Editor’s Note: Are you an ACRL member? Would you like to be featured as ACRL Member of the Week? Nominate a colleague? Contact Mary Jane Petrowski at mpetrowski@ala.org for more information.

Member of the Week: April M. Hathcock

April Hathcock blog photo (681x1024) (2)April M. Hathcock is Scholarly Communications Librarian at New York University in New York, NY. April has been an ACRL member since 2013 and is your ACRL member of the week for February 29, 2016.

1. Describe yourself in three words: Ambitious, detailed, lawyerbrarian.

2. What are you reading (or listening to on your mobile device)? I’m currently reading The Collective by Don Lee, a beautiful novel about what it means to be a racial/ethnic minority artist and intellectual in a very racialized world. While riding the subway, I’ve been listening to Death of a Maid by M.C. Beaton, one of a series of murder mysteries set in the Scottish Highlands. If nothing else, my reading tastes are eclectic.

3. Describe ACRL in three words: Collaborative, community-driven, responsive.

4. What do you value about ACRL? I love having a community that centers on academic librarianship while still making room for the wide-ranging definitions of what that work entails. As someone who has worked in a couple of very different academic libraries during my short library career—community college, law school, and now research university –I value being able to connect with colleagues from different areas, doing so many different types of work, all of which falls under the auspices of “academic librarianship.” Taking advantage of that diversity of connection is invaluable to the work we all do.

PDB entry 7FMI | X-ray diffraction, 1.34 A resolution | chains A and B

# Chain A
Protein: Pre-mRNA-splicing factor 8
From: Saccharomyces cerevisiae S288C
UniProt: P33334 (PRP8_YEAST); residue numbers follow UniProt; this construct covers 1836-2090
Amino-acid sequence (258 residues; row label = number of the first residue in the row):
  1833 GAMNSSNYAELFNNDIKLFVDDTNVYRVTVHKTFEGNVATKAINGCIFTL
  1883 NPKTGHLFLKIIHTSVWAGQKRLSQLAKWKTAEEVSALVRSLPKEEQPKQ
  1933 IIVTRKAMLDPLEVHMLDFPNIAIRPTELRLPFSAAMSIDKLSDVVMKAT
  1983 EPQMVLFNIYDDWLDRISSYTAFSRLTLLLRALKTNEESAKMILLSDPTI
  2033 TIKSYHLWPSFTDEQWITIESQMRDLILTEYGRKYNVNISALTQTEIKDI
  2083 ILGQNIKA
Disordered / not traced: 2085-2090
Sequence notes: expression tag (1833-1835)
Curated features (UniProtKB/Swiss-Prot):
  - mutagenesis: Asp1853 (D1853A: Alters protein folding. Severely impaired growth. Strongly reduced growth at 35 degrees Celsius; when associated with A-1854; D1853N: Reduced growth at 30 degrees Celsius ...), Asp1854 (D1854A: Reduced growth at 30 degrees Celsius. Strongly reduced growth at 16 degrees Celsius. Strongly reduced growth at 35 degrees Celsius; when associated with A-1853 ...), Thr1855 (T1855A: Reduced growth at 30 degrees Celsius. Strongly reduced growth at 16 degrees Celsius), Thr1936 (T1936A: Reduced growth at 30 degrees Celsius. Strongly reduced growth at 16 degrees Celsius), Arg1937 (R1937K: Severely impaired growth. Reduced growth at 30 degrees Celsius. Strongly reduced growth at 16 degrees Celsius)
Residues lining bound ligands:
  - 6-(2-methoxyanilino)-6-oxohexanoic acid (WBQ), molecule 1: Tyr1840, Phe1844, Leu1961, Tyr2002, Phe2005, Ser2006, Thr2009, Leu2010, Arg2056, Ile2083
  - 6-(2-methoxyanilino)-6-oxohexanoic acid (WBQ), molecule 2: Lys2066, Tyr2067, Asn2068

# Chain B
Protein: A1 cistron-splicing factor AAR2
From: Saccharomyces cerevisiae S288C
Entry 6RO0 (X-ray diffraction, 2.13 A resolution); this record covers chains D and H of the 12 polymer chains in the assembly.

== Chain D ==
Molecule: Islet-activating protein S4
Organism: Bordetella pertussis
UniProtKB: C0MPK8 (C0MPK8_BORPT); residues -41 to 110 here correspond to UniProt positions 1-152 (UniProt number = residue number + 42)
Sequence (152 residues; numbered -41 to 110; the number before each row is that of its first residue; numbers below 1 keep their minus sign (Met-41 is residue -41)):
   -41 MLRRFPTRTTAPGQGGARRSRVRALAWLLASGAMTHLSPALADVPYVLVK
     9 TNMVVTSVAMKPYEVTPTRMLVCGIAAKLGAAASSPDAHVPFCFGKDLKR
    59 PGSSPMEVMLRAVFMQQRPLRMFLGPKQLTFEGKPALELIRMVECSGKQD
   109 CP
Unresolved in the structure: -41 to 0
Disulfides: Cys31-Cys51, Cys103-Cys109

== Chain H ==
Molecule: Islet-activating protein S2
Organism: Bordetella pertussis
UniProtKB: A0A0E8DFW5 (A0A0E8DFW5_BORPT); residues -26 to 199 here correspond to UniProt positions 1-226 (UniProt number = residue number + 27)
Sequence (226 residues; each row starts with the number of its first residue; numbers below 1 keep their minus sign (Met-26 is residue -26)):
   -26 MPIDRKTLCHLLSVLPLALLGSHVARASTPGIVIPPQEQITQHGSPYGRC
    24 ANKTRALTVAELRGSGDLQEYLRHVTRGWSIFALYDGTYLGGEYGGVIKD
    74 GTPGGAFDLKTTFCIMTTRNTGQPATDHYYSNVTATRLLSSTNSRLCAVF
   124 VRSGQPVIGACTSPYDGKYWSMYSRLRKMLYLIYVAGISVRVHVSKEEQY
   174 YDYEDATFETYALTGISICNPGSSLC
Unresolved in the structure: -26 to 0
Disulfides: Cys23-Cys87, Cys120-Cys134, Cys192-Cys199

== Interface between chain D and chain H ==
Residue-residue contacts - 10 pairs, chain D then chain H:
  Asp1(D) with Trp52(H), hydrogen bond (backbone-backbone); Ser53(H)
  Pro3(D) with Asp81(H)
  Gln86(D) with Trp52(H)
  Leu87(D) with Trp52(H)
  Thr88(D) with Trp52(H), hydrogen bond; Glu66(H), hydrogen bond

5. What do you, as an academic librarian, contribute to your campus? As the Scholarly Communication Librarian on my campus, I spend a fair amount of time explaining what it is I actually do. (Smile.) In all seriousness, I’m proud to serve my campus by educating members of our research community on issues relating to ownership, access, and rights in the research lifecycle. When that gets to be a mouthful, I shorten it to explain that I am the “lawyer in the library.” I work with everyone from subject specialists, special collections archivists, teaching faculty, researchers, and students to help them navigate the world of issues related to creating research material and using material created by others.

6. In your own words: Working as an academic librarian has been a huge blessing for me. I started my professional life as a corporate litigator and quickly discovered that that work made me miserable. I’m grateful to have come to my senses and entered a profession where I can do all the reading, writing, researching, and educating I want, without having to pay service to the billable hour.